The idea is that rather than knead the dough to activate the gluten, time does the hard work for you something that is lacking from many modern bakes, you are aiming for an artisan holey style loaf not a fine crumb structure, the resultant bake is rustic and humble. I like it and its ideal to serve as bruschetta, with oils and vinegars and along side salads.
The mix should also be able to cope with substituting different flours, so next time I might have an experiment. I'll let you know how I get on.
- 3 cups bread flour
- 1 tsp of dried yeast ( quantities vary and this will depend on whether you are using dried or instant acting yeast)
- 1 1/2 tsp salt
- 1 1/2 cups water
- You are also going to need a large cooking pot with a lid, I used my cast iron Le Crueset, but you can use Pyrex, etc.
- Mix all the above in a bowl with a wooden spoon, try not to be precious as soon as its mixed leave it alone. Cover with film ( I use a shower cap) and leave for 12 - 18 hours or so in the kitchen.
- Return to your dough and see that it has risen and nice a bubbly.
- Turn onto a heavily floured surface or tea towel and using well floured hands or a scraper form into a rough ball, don't worry the dough will be very sticky and loose.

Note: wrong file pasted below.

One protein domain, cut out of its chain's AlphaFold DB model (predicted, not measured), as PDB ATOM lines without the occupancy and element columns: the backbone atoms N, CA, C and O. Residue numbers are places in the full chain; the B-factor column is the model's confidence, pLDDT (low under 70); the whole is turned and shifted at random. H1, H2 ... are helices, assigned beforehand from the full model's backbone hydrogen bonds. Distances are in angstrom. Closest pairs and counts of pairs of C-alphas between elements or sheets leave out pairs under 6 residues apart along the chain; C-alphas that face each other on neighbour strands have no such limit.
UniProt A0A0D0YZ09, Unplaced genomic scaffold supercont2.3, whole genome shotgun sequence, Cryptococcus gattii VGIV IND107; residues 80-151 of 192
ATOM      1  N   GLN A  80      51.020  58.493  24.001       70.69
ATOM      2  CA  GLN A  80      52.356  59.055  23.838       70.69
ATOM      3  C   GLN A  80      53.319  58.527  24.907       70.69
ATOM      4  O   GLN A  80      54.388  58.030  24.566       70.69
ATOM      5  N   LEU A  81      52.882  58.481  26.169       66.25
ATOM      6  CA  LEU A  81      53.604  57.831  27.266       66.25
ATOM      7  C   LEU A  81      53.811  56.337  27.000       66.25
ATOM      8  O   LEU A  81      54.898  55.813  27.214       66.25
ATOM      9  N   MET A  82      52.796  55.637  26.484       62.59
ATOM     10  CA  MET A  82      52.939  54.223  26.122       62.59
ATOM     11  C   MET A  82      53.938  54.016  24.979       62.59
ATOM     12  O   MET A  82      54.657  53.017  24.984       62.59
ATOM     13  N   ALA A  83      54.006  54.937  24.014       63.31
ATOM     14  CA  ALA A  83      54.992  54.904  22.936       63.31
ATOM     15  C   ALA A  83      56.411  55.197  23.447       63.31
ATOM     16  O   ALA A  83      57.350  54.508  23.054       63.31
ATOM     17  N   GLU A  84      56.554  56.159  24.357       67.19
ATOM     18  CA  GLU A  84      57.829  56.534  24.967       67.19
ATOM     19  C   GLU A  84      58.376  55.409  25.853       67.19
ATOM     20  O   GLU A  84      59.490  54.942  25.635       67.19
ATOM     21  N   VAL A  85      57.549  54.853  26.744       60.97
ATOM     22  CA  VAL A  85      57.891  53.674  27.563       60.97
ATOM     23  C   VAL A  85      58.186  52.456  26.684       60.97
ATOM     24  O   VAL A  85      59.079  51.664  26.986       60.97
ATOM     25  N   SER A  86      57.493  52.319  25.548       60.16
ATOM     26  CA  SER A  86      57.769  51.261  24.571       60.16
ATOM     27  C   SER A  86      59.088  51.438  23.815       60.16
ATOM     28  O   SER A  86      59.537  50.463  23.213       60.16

- I then placed mine in a baking parchment lined proving basket ( or use a bowl) for about 30 minutes
- Meanwhile preheat your oven to 230C / 450f , once up to temperature then place your baking pot with lid to preheat for about 30 minutes
- Now place your dough with baking parchment in the pot and replace lid, put in oven and bake for 30 minutes with the lid on, remove lid and then bake for a further 15 - 30 minutes until golden brown.
- Remove bread from oven and allow to cool on a wire rack.
Next time I might allow the dough to have a longer second rise ( up to 2 hours) as per the classic method and also may be reduce the quantity of yeast initially added.